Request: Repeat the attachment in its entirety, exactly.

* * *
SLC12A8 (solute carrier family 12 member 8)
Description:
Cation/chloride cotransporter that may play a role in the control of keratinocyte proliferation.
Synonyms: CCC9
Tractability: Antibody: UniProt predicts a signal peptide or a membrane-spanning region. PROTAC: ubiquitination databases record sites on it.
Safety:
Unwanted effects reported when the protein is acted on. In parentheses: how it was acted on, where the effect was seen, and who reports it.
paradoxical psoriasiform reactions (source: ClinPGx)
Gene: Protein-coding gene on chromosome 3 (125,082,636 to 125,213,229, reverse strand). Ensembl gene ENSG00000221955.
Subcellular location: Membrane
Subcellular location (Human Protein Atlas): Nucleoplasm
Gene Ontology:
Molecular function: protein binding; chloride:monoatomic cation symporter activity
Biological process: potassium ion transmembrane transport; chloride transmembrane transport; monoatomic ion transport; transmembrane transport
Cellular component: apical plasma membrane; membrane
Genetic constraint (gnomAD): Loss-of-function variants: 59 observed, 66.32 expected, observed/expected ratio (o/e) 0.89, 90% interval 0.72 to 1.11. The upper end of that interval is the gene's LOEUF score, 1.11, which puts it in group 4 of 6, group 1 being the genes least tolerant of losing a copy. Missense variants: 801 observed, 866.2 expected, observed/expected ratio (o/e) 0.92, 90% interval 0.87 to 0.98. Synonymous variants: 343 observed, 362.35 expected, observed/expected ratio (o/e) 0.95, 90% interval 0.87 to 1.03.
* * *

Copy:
SLC12A8 (solute carrier family 12 member 8)
Description:
Cation/chloride cotransporter that may play a role in the control of keratinocyte proliferation.
Synonyms: CCC9
Tractability: Antibody: UniProt predicts a signal peptide or a membrane-spanning region. PROTAC: ubiquitination databases record sites on it.
Safety:
Unwanted effects reported when the protein is acted on. In parentheses: how it was acted on, where the effect was seen, and who reports it.
paradoxical psoriasiform reactions (source: ClinPGx)
Gene: Protein-coding gene on chromosome 3 (125,082,636 to 125,213,229, reverse strand). Ensembl gene ENSG00000221955.
Subcellular location: Membrane
Subcellular location (Human Protein Atlas): Nucleoplasm
Gene Ontology:
Molecular function: protein binding; chloride:monoatomic cation symporter activity
Biological process: potassium ion transmembrane transport; chloride transmembrane transport; monoatomic ion transport; transmembrane transport
Cellular component: apical plasma membrane; membrane
Genetic constraint (gnomAD): Loss-of-function variants: 59 observed, 66.32 expected, observed/expected ratio (o/e) 0.89, 90% interval 0.72 to 1.11. The upper end of that interval is the gene's LOEUF score, 1.11, which puts it in group 4 of 6, group 1 being the genes least tolerant of losing a copy. Missense variants: 801 observed, 866.2 expected, observed/expected ratio (o/e) 0.92, 90% interval 0.87 to 0.98. Synonymous variants: 343 observed, 362.35 expected, observed/expected ratio (o/e) 0.95, 90% interval 0.87 to 1.03.